Doctors are to lose the power to regulate themselves and senior medics will face regular MOT-style checks under a planned shake-up of regulation.
Doctors will face regular competence checks
The changes are designed to improve patients' confidence in the regulatory system in the wake of a series of high-profile medical scandals, including the case of serial killer Dr Harold Shipman
PROFESSOR SIR GRAEME CATTO, GENERAL MEDICAL COUNCIL
"The White Paper incorporates so many of the proposals we published in November last year.
"They were designed to ensure a regulatory system that commands the confidence and support of all those who receive and provide healthcare.
"The GMC has already undertaken a very significant programme of reform.
"However, there is more to do. Regulation is a dynamic process - it should not stand still.
"It must be scrutinised, challenged and improved to take account of our changing society and the changing healthcare environment."
He described the removal of the GMC regulation powers as "not a significant loss".
"The GMC has been doing the job very well but there is an issue over perception... so it is right that an independent body does that."
MR JAMES JOHNSON, BRITISH MEDICAL ASSOCIATION
"The vast majority of doctors perform well and safely but patients must be protected from the rare cases of unsafe or poorly-performing doctors so that the public can maintain the trust it shows in the medical profession.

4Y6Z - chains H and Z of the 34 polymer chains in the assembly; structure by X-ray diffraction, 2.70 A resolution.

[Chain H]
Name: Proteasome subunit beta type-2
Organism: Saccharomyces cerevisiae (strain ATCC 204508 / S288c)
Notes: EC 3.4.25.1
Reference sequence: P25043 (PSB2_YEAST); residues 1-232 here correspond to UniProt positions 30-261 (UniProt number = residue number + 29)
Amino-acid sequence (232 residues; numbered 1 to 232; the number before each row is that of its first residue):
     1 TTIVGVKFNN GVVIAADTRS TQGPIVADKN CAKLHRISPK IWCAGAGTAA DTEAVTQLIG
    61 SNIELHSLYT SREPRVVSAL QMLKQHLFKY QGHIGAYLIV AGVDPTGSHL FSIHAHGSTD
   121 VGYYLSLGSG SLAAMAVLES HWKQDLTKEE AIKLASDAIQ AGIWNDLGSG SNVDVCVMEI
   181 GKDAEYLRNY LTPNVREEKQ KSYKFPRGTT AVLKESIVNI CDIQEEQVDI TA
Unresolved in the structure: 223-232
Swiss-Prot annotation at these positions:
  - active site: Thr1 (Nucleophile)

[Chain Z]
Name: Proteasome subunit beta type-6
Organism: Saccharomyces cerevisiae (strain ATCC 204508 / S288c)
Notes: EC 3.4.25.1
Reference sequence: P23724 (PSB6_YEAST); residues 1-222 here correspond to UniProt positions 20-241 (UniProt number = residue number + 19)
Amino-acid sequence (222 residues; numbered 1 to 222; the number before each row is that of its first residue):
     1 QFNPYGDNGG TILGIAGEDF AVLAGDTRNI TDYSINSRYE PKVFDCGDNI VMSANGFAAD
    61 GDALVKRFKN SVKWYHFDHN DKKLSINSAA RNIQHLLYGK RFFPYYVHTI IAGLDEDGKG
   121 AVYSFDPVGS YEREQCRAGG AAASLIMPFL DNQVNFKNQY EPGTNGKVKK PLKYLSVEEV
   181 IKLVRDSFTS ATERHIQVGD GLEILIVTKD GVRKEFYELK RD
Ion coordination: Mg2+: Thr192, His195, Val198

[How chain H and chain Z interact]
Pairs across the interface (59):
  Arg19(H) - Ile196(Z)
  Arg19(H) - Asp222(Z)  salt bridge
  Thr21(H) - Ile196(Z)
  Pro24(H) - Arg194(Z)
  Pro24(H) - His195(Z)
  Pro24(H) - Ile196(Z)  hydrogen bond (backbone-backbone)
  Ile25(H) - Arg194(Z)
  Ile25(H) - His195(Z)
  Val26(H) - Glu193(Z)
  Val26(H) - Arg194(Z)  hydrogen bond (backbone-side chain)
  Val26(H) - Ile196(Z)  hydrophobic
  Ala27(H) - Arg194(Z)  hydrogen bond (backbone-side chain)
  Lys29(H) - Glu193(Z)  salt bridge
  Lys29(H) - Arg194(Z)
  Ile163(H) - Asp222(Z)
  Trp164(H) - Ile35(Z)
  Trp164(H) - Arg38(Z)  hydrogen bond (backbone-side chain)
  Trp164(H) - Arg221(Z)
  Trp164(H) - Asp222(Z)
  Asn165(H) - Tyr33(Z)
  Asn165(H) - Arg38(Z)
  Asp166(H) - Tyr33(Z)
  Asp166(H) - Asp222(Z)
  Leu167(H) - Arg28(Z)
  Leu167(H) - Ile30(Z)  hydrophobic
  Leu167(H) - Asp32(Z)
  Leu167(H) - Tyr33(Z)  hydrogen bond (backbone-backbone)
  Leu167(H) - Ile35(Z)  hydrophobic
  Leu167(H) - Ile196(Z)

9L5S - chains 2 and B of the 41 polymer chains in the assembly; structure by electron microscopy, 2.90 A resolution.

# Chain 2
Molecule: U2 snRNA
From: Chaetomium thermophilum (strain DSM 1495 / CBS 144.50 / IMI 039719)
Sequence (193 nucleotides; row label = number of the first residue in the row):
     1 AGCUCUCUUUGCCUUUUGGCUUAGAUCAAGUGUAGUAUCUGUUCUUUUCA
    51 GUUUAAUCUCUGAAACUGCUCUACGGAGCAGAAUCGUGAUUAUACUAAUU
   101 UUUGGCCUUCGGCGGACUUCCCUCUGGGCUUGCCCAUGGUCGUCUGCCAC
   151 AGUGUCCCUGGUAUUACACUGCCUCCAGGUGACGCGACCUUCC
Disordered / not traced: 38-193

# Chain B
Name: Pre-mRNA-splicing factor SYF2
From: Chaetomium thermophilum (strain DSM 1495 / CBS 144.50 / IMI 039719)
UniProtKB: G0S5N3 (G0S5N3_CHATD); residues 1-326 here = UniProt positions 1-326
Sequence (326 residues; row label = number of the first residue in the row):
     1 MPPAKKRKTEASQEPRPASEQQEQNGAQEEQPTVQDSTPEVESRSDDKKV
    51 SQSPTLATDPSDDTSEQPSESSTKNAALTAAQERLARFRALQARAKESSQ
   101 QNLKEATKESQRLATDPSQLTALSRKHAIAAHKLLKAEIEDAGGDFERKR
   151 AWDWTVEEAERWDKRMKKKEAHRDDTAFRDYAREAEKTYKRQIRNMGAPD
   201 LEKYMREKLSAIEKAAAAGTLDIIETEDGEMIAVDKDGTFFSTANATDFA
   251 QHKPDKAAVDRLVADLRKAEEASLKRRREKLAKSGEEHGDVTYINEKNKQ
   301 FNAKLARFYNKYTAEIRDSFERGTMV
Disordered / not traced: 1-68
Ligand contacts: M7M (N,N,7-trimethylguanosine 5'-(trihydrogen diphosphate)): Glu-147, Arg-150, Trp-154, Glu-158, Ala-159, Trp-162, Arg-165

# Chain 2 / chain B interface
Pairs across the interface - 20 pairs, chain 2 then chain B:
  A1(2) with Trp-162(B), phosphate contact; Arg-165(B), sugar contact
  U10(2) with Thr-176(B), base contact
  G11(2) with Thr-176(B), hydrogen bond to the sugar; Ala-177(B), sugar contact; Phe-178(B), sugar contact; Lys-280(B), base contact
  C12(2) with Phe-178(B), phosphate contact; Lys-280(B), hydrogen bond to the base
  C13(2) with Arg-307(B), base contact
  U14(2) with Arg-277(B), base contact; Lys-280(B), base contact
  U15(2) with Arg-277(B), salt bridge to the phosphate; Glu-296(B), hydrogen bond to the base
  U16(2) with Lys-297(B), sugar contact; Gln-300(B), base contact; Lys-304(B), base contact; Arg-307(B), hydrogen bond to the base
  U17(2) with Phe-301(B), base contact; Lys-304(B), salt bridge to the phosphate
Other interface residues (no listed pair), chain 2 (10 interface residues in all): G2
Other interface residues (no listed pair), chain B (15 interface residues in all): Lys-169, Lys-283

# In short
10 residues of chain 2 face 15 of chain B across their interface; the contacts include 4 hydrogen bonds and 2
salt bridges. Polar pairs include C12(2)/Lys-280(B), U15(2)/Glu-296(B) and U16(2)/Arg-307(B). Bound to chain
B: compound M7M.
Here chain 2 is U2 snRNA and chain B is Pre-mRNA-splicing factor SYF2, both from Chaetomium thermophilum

"Part of that trust lies in the fact that good doctors will act as their patients' champions, if necessary fighting for the right drug, the best treatment, and the patients' freedom to choose where they receive it.
"Our concern is that under these White Paper proposals, a doctor's ability to continue working in this way, without fear of falling foul of political imperatives, will be jeopardised.
"Do patients want their doctor to be regulated by the state to do what the government tells them to do, or do patients want their doctor to continue to relate to them as individuals and do what is best for them?
"Doctors recognise the need for change to reassure patients and the GMC has already greatly changed.
"The BMA supports measures that promote excellence and help reduce instances of poor standards, or negligence. Patients have a right to expect nothing less.
"But doctors need to have confidence that the regulatory system will lead to support and retraining if necessary and not be merely punitive.
"Sadly the White Paper proposals could lead to a climate of defensive medicine in which doctors are forever looking over their shoulders instead of concentrating on working in the best interest of their patients."
ROGER GOSS, CO-DIRECTOR, PATIENT CONCERN
"The government has accepted what patient advocates said, overlooking the profession's predictable protests.
"Thank goodness for an end to the General Medical Council's role as
investigator, prosecutor, judge and jury for serious patient complaints.
This will enhance public confidence in getting a fair hearing.
"Medical colleges will have to define the skills and standards of
performance that their members must demonstrate to retain membership.
Doctors will regularly have to prove that they stay competent, safe and
therefore trustworthy throughout their working lives.